We can now run the program with Ctrl + F5 and we will be shown the NAG C Library Dialog.




Attempting to run the program with debugging (By pressing F5) will generate the information message shown below telling us debugging information cannot be found. To enable debugging for 64 Bit applications, we need to return to the Project Properties.




Under Configuration Properties -> C/C++ -> General, change the value of Debug Information Format on the right hand side to Program Database For Edit And Continue (/ZI).




Now select Optimization on the left, and change Optimization on the right to Disabled (/Od)




Under Configuration Properties -> Linker -> Debugging, change the value of Generate Debug Info to Yes. Apply the changes and click OK.




You will now be able to debug programs in 64 Bit mode.





Calling NAG Example Programs


Each routine in the NAG C library has an associated example program. These examples are distributed along with the NAG C Library. For the purpose of this tutorial, we will be calling the example program for the function g01eac. In Windows Explorer, navigate to the default installation location for clw3223dal. On a 64 Bit Windows machine this is "C:\Program Files (x86)\NAG\CL23\clw3223dal". Select the folder named examples.




Inside the examples folder you will see the source, data and results folder. The source folder contains the C examples code, the data folder contains the input data files for each example and the results folders contains the expected output or each routine. Select the source folder, and navigate to g01eace.c. Open this file in any text editor (such as Notepad) and copy the code.




Paste the code into the main.cpp file of a new project in Visual Studio.




We must now get the program to read from the associated data file. Return to Visual Studio and open the Project Properties on the right hand side.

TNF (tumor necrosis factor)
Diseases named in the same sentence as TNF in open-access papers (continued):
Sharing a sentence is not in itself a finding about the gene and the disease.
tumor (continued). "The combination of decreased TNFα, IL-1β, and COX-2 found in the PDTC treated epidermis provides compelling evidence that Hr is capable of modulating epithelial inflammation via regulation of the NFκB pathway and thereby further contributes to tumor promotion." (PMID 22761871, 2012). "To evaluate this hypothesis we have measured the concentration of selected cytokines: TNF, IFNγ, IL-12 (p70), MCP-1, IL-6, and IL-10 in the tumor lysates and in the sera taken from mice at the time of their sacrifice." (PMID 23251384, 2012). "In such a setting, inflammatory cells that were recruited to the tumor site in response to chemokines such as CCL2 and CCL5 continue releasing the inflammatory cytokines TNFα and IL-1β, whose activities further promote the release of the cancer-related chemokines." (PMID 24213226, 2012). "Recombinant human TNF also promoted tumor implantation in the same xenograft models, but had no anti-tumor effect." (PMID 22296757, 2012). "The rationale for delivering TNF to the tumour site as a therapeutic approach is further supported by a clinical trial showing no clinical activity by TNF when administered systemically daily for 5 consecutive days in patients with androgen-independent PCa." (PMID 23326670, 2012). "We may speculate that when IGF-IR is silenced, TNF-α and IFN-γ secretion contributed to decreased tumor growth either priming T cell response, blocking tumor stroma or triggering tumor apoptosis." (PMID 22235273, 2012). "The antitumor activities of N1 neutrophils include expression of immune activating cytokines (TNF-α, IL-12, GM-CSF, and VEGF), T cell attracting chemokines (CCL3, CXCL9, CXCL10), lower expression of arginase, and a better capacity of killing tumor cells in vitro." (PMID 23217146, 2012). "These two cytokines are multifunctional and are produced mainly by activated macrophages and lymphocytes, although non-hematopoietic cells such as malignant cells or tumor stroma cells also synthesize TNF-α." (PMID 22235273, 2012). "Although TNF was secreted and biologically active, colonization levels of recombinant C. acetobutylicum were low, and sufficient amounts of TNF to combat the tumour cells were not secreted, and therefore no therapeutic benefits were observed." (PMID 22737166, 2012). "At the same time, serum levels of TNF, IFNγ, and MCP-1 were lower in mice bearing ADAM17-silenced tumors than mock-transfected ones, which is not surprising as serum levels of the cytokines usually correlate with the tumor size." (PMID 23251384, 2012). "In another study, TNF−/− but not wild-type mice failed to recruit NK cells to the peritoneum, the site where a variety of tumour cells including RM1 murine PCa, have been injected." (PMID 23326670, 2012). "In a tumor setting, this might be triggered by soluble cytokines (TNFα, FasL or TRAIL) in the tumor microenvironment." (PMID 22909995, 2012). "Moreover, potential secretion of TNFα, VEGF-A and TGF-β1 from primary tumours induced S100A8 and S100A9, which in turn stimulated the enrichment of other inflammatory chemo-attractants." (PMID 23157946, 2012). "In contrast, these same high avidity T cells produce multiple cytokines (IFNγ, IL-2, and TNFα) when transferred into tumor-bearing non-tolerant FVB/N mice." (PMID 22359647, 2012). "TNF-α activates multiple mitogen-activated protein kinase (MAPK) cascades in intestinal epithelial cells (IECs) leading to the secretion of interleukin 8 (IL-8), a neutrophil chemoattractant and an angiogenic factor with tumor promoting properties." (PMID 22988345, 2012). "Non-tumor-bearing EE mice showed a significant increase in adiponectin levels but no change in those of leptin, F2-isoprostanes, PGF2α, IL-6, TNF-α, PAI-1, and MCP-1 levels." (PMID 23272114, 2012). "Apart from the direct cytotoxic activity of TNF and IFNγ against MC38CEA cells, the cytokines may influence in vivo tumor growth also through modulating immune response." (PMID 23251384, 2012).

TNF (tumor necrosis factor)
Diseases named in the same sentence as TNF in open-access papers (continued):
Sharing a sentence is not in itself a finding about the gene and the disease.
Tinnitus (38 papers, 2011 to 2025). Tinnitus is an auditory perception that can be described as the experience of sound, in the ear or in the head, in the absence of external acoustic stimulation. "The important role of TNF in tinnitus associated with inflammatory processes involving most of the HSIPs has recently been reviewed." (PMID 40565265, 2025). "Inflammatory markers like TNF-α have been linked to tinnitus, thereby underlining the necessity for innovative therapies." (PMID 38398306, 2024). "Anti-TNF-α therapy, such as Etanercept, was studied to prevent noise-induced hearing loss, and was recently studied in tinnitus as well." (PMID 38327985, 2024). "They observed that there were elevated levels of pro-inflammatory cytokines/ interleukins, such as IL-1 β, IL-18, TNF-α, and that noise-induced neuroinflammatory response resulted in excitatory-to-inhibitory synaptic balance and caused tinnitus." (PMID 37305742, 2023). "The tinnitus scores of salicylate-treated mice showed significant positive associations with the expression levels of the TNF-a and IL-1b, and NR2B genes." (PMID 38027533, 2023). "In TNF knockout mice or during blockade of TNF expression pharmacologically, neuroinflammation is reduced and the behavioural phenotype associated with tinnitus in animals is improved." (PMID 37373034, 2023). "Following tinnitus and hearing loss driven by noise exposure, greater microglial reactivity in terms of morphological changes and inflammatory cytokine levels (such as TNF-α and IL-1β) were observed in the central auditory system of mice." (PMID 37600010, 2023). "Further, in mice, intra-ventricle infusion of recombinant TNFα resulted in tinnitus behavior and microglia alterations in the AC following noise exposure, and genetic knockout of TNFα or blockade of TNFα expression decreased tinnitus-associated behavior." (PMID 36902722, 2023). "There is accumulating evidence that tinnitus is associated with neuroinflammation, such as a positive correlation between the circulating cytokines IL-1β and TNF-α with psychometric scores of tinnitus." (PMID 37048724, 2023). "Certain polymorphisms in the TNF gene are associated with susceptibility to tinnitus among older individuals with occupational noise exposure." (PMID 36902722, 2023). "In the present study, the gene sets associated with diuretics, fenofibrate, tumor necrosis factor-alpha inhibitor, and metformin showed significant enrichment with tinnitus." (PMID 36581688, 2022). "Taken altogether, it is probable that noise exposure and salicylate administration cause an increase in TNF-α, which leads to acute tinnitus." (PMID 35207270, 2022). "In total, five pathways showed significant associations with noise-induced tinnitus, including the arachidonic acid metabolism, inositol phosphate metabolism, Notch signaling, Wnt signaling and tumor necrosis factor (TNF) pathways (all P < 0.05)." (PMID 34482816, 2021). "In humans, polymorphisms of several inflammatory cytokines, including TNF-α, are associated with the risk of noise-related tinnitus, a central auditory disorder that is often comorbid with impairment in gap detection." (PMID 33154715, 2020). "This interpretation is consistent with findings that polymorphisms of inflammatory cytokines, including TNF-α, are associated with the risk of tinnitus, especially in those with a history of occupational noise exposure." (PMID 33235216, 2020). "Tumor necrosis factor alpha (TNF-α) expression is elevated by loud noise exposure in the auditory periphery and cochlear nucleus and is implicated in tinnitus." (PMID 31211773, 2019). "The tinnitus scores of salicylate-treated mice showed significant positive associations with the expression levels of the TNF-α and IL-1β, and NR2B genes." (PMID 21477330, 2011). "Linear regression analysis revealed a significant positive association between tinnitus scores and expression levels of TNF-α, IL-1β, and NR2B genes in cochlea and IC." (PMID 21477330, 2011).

Under Configuration Properties -> Debugging, edit Command Arguments.




You will need to use the redirection operator <  followed by the path to the file enclosed in double quotes ( " " ). The data file you need is in the main NAG folder, in examples\data. An example of the path is shown below.




Apply the changes and click OKThe program will now run when we press Local Windows Debugger, taking its data from the file we specified. The output should match that given in the results file, which can be found in the examples\results folder in the main NAG directory





Creating a Property Sheet

Property Sheets are useful when using the same properties over multiple projects


From View -> Other Windows bring up the Property Manager explorer.




You should now see the Property Manager window.




From the Property Manager click Add New Project Property Sheet.




Give the sheet and name and click Add. You will now see a Property Page.




Set up the Include directory and Library Path as you did before and click okay.




Save the changes that you just made to the Property Sheet.


The Property Sheet will either be saved to C:\Users\{USER}\AppData\Local\Microsoft\MSBuild\v4.0 (AppData is a hidden folder) or to C:\Users\{USER}\My Documents\Visual Studio 2012\Projects\{PROJECT NAME} by default. You might want to store the Property Sheet somewhere more accessible.




Applying the Property Sheet to a Project


Create a New Project and make sure the Property Manager window is visable. From the Property Manager click Add Existing Property Sheet and navigate to the Property Sheet created earlier.




You will now see the Property Sheet applied.




Add a main.cpp with a call to a NAG C Library function i.e. a00aac. Compile and run the project with Local Windows Debug and you should see the implementations dialogs if successful.